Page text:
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One sweet woman
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Aunt Myrt was a sweet woman. Cheap, but nonetheless sweet.

 When I was kid, she had a job that required a great deal of travel. Aunt Myrt would always bring us "presents" from her trips.

 She would bring us things like postcards, pens and stationery from big city hotels. Momma thought they were nice gifts and we would have to use a piece of the letterhead to write her a thank you note.

Myrt once brought me a disposable shoe shine cloth. It had the name of the hotel and below that it said, "Dust them off now, but leave them outside the door for a glossy shine by morning."

I thought it was magic. I was crushed when my shoes were unshined the next day.

She brought me a bath mat from the Roosevelt Hotel in New Orleans. It was imprinted with "Home of the Famous Blue Room."

I guess folks would step out of the tub and be thinking, "What am I going to do tonight?"

All they had to do was look down at their naked feet and be reminded of the Famous Blue Room.

Whenever Myrt brought something that we were not sure was included in the complimentary items, she would always say, "The manager is a friend of mine."

Based on the number of hotel managers she knew, Myrt could have been an associate member of Hotel Manager's Association, if there is such a thing.

If you stayed at Myrt's house, you bathed with soap stamped with the name of one hotel and dried off with a towel from a another one.

Myrt was always worried about her waistline and had some new fangled diet. She had home subscriptions to all the gossip magazines and was always using the same diet plan as some celebrity.

"I'm using the same diet as Liberace," she said one time. "His fur coats are getting too tight."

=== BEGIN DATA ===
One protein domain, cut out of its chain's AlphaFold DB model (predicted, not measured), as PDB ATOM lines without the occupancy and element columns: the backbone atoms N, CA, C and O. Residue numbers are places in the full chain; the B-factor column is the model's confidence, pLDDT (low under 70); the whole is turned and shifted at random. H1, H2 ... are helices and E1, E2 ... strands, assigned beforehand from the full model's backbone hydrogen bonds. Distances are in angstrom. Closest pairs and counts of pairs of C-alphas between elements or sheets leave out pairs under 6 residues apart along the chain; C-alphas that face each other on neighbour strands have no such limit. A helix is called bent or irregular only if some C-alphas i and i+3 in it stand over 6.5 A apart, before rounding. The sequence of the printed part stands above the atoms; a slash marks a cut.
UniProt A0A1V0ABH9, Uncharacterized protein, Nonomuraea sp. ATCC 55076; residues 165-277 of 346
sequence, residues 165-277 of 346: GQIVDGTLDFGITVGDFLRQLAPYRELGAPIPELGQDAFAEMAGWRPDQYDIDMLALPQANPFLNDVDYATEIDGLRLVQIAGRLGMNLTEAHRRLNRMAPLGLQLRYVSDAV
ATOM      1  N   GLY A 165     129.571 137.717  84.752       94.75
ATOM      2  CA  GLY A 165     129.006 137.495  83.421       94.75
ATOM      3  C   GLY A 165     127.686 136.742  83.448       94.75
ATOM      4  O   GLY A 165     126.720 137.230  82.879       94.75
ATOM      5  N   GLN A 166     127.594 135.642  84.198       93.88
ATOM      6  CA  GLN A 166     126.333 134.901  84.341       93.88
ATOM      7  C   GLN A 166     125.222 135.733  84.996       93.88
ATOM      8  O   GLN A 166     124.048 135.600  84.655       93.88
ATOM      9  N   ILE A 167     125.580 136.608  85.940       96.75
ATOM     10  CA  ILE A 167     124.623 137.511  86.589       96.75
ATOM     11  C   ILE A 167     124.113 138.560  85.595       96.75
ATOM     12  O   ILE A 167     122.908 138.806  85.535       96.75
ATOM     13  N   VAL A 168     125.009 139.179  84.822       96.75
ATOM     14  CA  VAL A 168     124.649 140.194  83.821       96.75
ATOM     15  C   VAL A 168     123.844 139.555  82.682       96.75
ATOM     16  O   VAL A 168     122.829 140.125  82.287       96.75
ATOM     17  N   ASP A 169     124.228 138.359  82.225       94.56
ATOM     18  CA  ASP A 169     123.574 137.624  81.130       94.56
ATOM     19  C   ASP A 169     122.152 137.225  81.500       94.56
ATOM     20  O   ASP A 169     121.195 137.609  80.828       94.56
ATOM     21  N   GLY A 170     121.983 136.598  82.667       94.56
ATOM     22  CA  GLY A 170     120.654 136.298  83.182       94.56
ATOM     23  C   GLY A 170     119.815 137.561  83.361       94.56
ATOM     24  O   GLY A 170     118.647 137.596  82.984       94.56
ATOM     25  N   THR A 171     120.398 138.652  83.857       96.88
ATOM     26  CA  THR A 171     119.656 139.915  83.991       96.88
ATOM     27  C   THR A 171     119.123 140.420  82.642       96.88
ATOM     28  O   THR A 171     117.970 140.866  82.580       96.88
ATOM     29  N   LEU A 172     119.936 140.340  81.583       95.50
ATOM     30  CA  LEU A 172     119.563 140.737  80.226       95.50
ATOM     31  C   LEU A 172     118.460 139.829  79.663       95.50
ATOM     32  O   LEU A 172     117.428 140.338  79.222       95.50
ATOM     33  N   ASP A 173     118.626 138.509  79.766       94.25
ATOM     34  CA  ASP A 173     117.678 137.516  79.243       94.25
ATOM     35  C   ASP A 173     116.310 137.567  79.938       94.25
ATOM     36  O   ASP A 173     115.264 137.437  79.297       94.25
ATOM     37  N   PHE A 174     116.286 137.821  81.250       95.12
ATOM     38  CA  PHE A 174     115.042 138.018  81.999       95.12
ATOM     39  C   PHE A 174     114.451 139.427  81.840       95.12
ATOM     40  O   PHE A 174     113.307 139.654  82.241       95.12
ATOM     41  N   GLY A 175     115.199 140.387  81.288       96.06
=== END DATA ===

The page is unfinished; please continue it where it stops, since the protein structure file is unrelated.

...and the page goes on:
Myrt would bristle at any suggestion that Liberace pursued an alternate lifestyle.

"He's just flamboyant," she would say. I'm glad she didn't live long enough to know any differently.

She was an early user of Sweet N' Low and she always had a little supply in her kitchen drawer. This was before they were selling it at the grocery store. I assume she knew a restaurant manager somewhere.

When they came out with little ketchup and mustard packets, I don't think Myrt ever bought any more. She had another little drawer with tons of condiment packages and napkins advertising restaurants from Maine to California.

Aunt Myrt got a little worried when they issued a report that some artificial sweeteners were associated with cancer. She should have been worried more about her two pack a day smoking habit. That's what got her.

I thought about Myrt this week. I went to a fast food restaurant where they now keep all the napkins and condiments behind the counter. You have to go up and ask for them.

I guess there are a few too many folks like Aunt Myrt in the world. The ketchup and napkin control system has been in use in New York City for years and now it has spread South.

Well, I understand the whole problem of "shrinkage" as they call it. Folks will take what's not nailed down. That's why they have pens on chains at banks.

But there's something just plain unfriendly about not having napkins and ketchup at reach in a burger place and in honor of my long-departed Aunt Myrt, I won't go back.

Harris Blackwood, a native of Social Circle, is on the editorial board of The Gainesville Times. Send e-mail to